Child Custody Relocation Laws - What Nevada Parents Need To Know - PowerPoint PPT Presentation

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Child Custody Relocation Laws - What Nevada Parents Need To Know


| In the state of Nevada, family law courts require parents who have physical custody of their child(ren) to obtain permission from the non-custodial parent prior to relocating to another state. Failing this, the custodial parent can petition the courts, who will make a determination based on the best interests of the child(ren). – PowerPoint PPT presentation

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Title: Child Custody Relocation Laws - What Nevada Parents Need To Know

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  • During divorce proceedings, couples with minor
    children generally must endure the unpleasant
    task of sorting out who has physical and legal
    custody of the kids. These arrangements can
    become complicated if the custodial parent wishes
    to move to another state. As it happens, Nevada
    law is far from silent on this issue. Here well
    take a look at the restrictions that the state of
    Nevada places on custodial parents who elect to
    relocate out of state.

  • Before we discuss the relocation laws currently
    enforced by Nevada courts, its important to be
    clear on the concepts of legal and physical
  • Legal custody refers to responsibilities
    associated with child-rearing decisions, such as
    where the kids should attend school. Physical
    custody refers to the responsibility to maintain
    housing for the kidswhere they live on a daily
  • In this discussion we will focus mainly on
    physical custody.

  • Custody arrangements often distinguish between
    the custodial parent and the non-custodial
  • In some cases, a joint custody arrangement is
    made, which requires each parent to share the
    legal and/or physical custodial arrangements.
  • When one parent has physical custody, it is
    customary for the other parent to retain the
    right to visit the children at scheduled times.

  • Sometimes, the custodial parent decides to move
    out of the stateto pursue a job opportunity, to
    enjoy the benefits of a more agreeable climate,
    or for any number of other reasons.
  • This can cause difficulties for the non-custodial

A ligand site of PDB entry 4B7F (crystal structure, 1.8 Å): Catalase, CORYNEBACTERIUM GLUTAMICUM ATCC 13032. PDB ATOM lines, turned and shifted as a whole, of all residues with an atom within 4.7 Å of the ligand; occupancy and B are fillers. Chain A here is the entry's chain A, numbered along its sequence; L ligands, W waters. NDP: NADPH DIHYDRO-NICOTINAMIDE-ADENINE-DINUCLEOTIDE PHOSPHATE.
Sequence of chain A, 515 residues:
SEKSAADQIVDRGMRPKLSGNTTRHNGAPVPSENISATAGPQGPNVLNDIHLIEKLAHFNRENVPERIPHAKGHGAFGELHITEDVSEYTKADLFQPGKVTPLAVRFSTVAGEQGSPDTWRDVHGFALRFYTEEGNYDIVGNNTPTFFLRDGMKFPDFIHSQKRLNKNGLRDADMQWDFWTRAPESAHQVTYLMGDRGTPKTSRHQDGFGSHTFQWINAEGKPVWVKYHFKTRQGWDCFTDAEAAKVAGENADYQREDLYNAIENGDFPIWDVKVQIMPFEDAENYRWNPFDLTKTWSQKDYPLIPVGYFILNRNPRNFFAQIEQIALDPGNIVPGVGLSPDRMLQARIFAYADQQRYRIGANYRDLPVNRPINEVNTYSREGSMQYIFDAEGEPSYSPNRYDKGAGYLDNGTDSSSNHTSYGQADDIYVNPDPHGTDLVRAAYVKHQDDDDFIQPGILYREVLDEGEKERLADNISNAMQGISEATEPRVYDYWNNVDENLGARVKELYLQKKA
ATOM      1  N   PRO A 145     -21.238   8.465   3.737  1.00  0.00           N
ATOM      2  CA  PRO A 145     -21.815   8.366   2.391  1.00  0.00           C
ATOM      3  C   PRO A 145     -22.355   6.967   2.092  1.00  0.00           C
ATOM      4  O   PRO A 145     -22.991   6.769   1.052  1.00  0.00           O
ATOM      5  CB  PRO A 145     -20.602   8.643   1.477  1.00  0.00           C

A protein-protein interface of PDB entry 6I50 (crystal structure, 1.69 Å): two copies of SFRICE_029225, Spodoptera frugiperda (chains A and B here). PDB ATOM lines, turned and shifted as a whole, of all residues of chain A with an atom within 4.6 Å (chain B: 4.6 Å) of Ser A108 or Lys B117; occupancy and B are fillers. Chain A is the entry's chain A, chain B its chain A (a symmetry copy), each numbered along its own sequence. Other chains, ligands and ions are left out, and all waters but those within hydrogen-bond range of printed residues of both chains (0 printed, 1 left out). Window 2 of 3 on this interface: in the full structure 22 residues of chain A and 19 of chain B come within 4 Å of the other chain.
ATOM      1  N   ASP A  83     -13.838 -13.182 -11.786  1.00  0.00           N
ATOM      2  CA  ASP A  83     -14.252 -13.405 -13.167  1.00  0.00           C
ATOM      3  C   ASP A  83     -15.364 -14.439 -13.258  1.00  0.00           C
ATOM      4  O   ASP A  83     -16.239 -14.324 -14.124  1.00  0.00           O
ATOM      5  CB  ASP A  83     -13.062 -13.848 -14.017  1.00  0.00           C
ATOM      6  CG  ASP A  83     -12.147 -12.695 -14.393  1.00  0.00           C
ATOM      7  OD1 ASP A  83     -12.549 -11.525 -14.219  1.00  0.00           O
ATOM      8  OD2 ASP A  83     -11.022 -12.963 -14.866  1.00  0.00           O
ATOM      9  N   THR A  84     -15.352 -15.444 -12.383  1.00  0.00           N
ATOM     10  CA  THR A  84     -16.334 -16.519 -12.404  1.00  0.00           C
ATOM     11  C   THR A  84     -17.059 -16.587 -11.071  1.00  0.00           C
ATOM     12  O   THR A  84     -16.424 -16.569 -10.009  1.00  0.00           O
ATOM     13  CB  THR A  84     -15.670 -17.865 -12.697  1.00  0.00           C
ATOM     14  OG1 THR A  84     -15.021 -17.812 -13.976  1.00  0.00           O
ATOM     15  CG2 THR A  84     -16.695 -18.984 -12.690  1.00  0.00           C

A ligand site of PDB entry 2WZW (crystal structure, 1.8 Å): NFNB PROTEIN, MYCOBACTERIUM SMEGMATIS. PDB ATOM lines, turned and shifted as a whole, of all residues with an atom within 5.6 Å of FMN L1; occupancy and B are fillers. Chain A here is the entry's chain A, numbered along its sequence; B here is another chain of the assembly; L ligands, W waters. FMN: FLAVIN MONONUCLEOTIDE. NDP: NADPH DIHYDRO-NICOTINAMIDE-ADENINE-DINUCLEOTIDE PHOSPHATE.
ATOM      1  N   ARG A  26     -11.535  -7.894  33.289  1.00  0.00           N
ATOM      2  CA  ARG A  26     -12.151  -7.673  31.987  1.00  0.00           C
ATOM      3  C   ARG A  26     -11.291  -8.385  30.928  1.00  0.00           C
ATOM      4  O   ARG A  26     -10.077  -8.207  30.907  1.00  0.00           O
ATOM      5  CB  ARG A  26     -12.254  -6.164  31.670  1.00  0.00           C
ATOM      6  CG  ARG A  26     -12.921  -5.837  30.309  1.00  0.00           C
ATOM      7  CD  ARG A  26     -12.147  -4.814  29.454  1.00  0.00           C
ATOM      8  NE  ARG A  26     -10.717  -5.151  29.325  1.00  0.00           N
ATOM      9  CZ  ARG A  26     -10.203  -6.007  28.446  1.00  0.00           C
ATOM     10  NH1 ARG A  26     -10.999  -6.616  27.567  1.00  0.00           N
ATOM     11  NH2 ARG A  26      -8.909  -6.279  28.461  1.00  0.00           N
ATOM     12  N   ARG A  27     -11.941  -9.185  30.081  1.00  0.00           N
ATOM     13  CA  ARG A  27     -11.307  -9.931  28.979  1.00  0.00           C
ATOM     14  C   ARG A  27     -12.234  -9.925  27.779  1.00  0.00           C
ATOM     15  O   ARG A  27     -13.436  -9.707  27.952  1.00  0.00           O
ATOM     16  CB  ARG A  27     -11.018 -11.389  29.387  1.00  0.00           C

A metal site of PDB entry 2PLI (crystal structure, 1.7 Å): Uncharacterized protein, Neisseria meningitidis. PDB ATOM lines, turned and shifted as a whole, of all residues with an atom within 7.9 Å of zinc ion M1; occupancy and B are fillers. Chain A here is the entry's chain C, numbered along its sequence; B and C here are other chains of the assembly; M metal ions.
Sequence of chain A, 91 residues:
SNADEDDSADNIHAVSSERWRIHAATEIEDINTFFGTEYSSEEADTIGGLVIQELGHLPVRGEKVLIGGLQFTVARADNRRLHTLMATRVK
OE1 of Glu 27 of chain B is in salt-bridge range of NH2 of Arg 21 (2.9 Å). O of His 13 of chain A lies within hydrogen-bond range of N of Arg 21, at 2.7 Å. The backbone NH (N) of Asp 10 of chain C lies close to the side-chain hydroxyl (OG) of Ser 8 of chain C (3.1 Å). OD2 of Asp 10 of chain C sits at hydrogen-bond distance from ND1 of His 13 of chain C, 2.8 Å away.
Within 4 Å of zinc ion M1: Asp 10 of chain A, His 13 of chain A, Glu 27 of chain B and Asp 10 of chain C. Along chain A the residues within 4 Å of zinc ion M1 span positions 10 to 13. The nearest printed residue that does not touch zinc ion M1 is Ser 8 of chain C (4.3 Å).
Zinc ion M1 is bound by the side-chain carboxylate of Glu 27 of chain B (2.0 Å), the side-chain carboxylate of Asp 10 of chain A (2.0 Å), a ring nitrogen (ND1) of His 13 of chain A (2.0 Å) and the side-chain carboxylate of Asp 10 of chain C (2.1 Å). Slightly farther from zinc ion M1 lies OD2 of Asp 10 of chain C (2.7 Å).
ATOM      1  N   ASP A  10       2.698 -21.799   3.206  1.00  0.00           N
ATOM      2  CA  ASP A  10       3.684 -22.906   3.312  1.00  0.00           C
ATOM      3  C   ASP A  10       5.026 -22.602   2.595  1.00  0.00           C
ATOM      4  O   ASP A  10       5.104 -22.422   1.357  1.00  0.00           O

parent, who no longer lives with the other parent
    and will not accompany them on the move. If the
    custodial parent were to relocate far away, it
    would make future in-person visitations

  • In the state of Nevada, the laws governing
    out-of-state relocation of custodial parents are
    codified in NRS 125C.200. This law holds that
    consent is required from noncustodial parent
    to remove child from State.1
  • This means that custodial parents in Nevada cant
    simply relocate whenever they feel like itnot
    without violating the terms of their court

  • The custodial parent is required by Nevada law to
    obtain consent from the non-custodial parent
    prior to moving out of state.
  • This consent should be put in writing. In
    addition, permission should be requested as far
    ahead of the proposed move as possible.
  • But what happens if the non-custodial parent
    refuses to give consent?

  • If the non-custodial parent denies permission,
    then the custodial parent can attempt to obtain
    authorization from Nevada family law courts.
  • In court, the custodial parent is expected to
    present a good-faith reason for the proposed
    relocation. If the move is solely intended to
    separate the child(ren) from the non-custodial
    parent, the court will likely deny permission.
  • Above all else, the court takes into
    consideration the needs of the child(ren).

  • Nevada law mandates a somewhat different
    procedure when both parents share physical
    custody of their child(ren). If one parent wishes
    to move out of state with the kids, the former
    spouses must ask the court for permission to
    modify their legal arrangement.
  • Again, the courts overriding consideration is
    the welfare of the child(ren). The court will
    decide whether the child(ren) can go with the
    relocating parent or must stay with the one
    living in Nevada.

  • Founded by Emily McFarling, Esq. in 2003, The
    McFarling Law Group is dedicated to providing its
    clients with highly effective representation in
    divorce, child custody, parental abduction, and
    related family law matters. The firm is located
    in Las Vegas, Nevada. Visit
    for more information.

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